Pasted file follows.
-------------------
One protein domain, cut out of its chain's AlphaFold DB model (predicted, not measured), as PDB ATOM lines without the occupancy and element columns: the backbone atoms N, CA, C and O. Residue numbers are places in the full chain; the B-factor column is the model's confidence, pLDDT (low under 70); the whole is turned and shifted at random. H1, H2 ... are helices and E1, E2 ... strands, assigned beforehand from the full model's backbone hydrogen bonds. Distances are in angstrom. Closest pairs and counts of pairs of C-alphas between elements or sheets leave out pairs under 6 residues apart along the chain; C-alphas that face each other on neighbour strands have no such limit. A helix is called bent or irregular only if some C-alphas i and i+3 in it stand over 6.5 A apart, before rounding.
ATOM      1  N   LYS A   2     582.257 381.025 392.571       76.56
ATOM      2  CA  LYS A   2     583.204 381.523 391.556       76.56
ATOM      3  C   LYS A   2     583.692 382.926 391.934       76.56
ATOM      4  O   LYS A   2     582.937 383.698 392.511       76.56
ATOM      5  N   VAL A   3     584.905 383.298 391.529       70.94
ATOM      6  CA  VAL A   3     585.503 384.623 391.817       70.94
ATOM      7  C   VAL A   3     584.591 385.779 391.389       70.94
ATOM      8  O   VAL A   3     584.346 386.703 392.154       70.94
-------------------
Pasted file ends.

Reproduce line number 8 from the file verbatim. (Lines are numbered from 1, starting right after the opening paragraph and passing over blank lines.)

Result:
ATOM      8  O   VAL A   3     584.346 386.703 392.154       70.94